Seeking to make issues of caste which are (apart from being illegal in India) no longer relevant or (considering the intermingling of Girmitya) simply impractical serves only to confuse and create more divisions in a nation struggling to achieve unity in diversity. But globalisation also works the other way with those from our communities or families that have migrated and either have lost touch their "Fiji connection" (more cultural and spiritual rather than traditional) or have just as an idyllic view of their "homeland" as the tourists do.

The resulting generations are Fiji Islanders on the outside but western on the inside. I must make the point here that I am not criticising personalities but the process which makes it so ("loving the sinner but hating the sin").

The theologian, Reverend Dr Jovili Meo argued that globalisation is not working for the Pacific, pointing out that global economic reforms do not consider our situation. The push for democracy over traditional forms of governance has led to the death of the Pacific Way - consensus. Meo also believes that as a result of the globalisation process, our values are now expressed in western terms.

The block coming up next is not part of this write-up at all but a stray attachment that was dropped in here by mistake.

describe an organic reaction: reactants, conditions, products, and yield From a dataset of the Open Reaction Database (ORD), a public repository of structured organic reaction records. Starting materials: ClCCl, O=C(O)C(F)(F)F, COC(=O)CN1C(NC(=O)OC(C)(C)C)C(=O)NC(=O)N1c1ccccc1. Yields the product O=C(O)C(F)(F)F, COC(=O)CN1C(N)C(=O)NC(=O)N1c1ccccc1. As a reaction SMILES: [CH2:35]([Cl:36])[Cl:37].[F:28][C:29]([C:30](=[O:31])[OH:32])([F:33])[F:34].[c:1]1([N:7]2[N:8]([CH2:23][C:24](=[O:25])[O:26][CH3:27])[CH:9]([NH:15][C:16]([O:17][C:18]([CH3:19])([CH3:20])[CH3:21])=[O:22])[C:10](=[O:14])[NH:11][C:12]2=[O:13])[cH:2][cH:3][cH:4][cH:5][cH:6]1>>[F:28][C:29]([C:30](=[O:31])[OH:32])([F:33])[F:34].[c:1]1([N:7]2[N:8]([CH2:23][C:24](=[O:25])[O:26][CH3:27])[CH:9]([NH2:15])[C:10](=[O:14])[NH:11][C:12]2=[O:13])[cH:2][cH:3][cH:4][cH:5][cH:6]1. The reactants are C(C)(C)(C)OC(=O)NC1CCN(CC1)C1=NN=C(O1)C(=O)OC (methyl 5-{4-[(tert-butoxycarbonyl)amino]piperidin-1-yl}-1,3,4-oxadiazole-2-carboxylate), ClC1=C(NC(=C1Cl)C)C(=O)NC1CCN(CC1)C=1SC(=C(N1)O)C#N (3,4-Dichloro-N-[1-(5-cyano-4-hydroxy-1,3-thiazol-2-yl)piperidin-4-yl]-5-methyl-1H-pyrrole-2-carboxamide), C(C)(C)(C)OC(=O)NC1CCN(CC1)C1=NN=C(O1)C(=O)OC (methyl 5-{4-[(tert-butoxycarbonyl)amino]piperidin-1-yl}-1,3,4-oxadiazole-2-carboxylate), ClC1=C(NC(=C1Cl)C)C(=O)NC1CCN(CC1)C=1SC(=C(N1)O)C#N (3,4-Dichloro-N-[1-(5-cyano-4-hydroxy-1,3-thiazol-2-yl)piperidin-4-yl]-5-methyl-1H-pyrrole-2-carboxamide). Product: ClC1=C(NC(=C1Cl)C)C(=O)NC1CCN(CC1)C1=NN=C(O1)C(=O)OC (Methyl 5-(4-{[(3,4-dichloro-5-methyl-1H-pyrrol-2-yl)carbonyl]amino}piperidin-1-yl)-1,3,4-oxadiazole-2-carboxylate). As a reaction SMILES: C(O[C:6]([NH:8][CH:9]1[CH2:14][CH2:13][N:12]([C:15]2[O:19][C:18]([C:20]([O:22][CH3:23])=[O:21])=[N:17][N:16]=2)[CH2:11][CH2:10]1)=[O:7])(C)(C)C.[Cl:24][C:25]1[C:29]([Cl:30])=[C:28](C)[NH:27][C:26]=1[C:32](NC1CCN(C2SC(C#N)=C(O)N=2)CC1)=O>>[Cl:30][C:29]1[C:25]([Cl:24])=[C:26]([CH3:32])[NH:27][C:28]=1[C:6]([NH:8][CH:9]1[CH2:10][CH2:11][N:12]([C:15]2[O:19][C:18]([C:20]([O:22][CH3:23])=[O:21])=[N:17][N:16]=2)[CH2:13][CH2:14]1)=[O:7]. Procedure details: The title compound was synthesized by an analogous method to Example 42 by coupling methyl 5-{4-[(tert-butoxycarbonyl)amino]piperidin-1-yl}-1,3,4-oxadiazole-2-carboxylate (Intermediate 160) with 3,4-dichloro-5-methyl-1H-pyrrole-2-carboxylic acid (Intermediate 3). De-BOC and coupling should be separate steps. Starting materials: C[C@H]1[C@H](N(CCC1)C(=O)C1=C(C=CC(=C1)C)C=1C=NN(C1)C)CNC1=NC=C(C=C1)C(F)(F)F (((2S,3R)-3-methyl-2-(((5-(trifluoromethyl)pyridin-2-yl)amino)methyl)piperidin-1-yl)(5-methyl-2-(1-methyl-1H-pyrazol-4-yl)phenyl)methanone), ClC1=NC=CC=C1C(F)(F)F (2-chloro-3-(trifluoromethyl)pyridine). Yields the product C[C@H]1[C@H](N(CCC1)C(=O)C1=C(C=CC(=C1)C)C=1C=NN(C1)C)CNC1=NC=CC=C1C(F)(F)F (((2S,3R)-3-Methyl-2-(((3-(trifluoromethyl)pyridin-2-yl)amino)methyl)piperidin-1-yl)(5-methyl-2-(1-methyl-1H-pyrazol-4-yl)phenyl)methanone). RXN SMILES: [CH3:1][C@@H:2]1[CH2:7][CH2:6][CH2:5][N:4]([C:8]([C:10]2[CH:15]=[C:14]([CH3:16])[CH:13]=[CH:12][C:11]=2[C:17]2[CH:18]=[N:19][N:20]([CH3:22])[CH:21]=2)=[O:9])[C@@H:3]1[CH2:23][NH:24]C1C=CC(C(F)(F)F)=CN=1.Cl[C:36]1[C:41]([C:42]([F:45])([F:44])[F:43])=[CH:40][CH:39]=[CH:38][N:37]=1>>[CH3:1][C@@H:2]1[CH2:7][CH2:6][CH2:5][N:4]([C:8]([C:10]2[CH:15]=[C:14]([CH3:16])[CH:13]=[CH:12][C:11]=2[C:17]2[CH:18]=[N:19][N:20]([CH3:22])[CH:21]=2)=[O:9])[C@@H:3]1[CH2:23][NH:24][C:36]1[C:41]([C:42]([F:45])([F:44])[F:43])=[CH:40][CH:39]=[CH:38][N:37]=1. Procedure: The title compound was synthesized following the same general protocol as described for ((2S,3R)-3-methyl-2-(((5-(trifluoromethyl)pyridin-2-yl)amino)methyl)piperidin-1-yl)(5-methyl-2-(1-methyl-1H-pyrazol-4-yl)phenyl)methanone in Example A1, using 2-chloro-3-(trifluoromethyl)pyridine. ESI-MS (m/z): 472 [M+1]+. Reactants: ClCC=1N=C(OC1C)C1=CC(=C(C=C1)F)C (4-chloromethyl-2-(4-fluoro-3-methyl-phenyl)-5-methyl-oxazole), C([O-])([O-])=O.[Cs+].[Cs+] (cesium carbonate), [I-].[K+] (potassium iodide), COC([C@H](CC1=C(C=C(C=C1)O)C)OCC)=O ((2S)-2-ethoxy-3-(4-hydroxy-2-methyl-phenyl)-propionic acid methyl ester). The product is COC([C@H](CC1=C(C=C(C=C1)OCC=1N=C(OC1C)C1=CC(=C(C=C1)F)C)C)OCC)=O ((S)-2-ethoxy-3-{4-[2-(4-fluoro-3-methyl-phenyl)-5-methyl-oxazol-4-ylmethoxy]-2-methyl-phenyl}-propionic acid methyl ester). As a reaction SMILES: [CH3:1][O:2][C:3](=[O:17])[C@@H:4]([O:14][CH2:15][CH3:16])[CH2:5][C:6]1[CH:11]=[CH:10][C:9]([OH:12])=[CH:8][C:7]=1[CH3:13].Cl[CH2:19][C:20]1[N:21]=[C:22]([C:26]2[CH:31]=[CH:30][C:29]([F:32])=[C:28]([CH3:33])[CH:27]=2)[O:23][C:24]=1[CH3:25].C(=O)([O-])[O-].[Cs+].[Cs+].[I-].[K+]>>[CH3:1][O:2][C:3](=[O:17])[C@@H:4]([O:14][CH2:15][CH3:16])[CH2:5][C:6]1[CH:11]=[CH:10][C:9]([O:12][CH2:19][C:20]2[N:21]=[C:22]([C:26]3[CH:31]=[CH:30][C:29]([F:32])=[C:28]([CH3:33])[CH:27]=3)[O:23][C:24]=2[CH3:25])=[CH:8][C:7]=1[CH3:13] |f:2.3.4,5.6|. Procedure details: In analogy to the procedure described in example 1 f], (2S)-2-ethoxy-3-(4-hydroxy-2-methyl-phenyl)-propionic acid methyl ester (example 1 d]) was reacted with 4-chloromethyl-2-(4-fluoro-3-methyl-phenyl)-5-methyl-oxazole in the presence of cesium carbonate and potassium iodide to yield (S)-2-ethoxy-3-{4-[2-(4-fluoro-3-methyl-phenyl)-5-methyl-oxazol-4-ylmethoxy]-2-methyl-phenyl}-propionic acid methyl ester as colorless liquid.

We value the television over the talanoa (and perhaps even the tanoa). We no longer go to our elders for knowledge and wisdom but simply google the internet. As a result we lose our perspective, our context and then we lose our way.

The role of the churches of Fiji and Oceania in helping its people survive this tidal wave of sorts has been articulated in the publications Island of Hope: A Pacific Alternative to Economic Globalisation and Towards an Island of Hope: The Pacific Churches' Response on Alternatives to Globalisation and in the Pacific Conference of Churches' work in this area.

However, the time has come where it is an issue of economic, cultural and spiritual survival for all and for that reason each of us needs to be aware and ready for the next wave. As the values which form the protective reefs of our way of life are eroded, we become more at mercy to the open sea of unrestrained capitalism.

* Reverend Bhagwan is a probationary minister of the Methodist Church in Fiji and Rotuma, serving as a Librarian at the Davuilevu Theological College and an Associate Minister of the Dudley Methodist Church in Suva. All opinions expressed in this article are personal and do not necessarily reflect the opinion and policies of the Methodist Church in Fiji or any organisation that Mr Bhagwan is affiliated with.